Trend Report: 2021 Pantone Color of the Year

If you’re anything like us, you’ve been anxiously awaiting the announcement by Pantone of their 2021 color of the year.

If you’re anything like us, you’ve been anxiously awaiting the announcement by Pantone of their 2021 color of the year. Yesterday’s announcement that we have not one, but two colors of the year made us doubly excited.

 

According to the tastemakers at Pantone, the colors of the year for 2021 are PANTONE 17-5104 Ultimate Gray + PANTONE 13-0647 Illuminating.

 

Choosing a color of the year is as much about predicting where trends are at the moment as they are trying to see into the future. After a year like 2020, it feels almost dangerous to try and predict the moods and mentalities of 2021. With this pairing, Pantone attempts to meet this challenge by picking colors that embody our collective zeitgeist at our human best: optimism and resilience.

In the words of the Executive Director of the Pantone Color Institute Leatrice Eiseman, “[T]his is a color combination that gives us resilience and hope. We need to feel encouraged and uplifted; this is essential to the human spirit.”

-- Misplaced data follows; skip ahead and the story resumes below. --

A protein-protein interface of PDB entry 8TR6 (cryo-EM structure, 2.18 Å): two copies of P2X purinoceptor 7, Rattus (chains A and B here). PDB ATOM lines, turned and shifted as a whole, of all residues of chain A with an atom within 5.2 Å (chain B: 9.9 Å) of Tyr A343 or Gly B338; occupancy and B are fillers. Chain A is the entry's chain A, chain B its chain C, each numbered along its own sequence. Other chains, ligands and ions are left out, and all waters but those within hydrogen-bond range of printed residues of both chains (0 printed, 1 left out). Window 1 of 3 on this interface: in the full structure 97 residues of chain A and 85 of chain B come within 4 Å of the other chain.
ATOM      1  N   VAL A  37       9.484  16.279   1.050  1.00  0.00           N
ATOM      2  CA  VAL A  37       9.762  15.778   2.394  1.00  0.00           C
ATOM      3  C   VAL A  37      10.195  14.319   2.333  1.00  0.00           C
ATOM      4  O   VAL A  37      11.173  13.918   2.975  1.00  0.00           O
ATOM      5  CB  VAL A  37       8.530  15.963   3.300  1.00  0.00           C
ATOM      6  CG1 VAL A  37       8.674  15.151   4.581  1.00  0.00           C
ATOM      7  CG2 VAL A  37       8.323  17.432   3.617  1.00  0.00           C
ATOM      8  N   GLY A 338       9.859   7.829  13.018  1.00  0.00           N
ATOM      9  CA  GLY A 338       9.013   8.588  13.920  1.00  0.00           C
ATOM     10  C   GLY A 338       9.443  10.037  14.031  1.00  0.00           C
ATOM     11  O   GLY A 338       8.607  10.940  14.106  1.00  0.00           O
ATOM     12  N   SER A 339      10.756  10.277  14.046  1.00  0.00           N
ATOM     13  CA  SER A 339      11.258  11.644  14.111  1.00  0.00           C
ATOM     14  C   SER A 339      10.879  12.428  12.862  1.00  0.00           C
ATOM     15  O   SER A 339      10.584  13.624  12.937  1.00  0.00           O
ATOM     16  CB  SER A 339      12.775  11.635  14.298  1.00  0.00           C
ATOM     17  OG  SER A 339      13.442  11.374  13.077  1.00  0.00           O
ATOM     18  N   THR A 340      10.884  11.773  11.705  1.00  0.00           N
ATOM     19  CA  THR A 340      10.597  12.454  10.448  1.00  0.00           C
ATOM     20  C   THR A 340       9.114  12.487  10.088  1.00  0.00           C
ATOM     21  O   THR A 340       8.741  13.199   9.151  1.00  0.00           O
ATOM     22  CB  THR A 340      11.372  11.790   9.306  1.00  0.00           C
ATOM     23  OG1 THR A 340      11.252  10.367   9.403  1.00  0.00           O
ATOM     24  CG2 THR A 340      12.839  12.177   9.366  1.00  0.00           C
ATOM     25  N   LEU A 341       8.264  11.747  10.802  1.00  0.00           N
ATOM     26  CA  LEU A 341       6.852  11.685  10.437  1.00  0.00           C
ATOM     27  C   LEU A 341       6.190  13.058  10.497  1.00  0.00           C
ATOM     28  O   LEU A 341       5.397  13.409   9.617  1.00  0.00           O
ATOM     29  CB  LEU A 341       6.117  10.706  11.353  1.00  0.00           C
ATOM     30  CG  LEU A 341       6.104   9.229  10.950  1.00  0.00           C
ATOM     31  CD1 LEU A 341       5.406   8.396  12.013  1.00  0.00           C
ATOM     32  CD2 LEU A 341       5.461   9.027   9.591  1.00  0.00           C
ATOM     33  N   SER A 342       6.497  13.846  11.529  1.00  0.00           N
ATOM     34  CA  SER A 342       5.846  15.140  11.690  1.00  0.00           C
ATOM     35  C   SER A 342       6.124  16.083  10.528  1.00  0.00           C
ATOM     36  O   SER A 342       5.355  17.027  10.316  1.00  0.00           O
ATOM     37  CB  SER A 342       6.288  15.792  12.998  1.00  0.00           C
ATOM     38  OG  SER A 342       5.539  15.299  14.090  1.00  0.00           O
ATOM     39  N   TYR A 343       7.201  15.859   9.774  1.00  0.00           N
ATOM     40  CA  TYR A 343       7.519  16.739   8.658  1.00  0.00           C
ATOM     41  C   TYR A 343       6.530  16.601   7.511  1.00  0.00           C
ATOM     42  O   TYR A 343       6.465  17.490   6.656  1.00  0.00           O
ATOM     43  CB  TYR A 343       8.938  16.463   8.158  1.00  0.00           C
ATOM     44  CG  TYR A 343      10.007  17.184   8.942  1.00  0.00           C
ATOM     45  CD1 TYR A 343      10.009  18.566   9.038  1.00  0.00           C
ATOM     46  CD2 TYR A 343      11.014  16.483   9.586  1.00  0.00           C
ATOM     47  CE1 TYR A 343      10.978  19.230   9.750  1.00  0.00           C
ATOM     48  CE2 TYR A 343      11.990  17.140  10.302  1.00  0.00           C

As we look forward to seeing how interior designers work these colors into inspiring spaces over the year, we have work by artists whose art plays with 2021’s hues in complementary ways.

 

KBAA Artist Pairings

Niqui Carter is a New York-based photographer whose work consistently pushes past the boundaries of what we think of when we hear “fine art photography”. Her alternative photographic techniques reveal beautiful, painterly abstracts that we adore. These two pieces are from her Waves and Paper Series.

 

Farron Feiner is an LA fiber artist best known for her keen eye developing color palettes, using pop colors and her large-scale landscape weavings. Each of Feiner’s pieces is handmade with sustainable fibers and one-of-a-kind. These two pieces, entitled “Maria También” and “Honey”, both pair sunny yellows with calm, stable grays.

 

Napa Valley artist Charles Seerey’s work integrates art history influences and personal perspectives. To achieve his signature look, Seerey applies paint to produce a distinctive rendering of color, light, and texture, built up in a series of layers with elements of underpainting.

 

Sculptor Matt Devine is a self-taught sculptor working with steel, stainless steel, aluminum and bronze. The contrasts of nature and industry, light and shadow, chaos and order are themes found throughout Devine’s body of work. Bright yellow is a common color in Devine’s sculpture, and paired with one of his gray pieces the two are a beautiful embodiment of this power color couple.

 


 

We won’t pretend to be able to see into the future, but does this color pairing remind you of our recent trend report? Read up on yellow and gray’s luxurious cousins— silver and gold— on the KBAA blog.

Planning a gallery visit?

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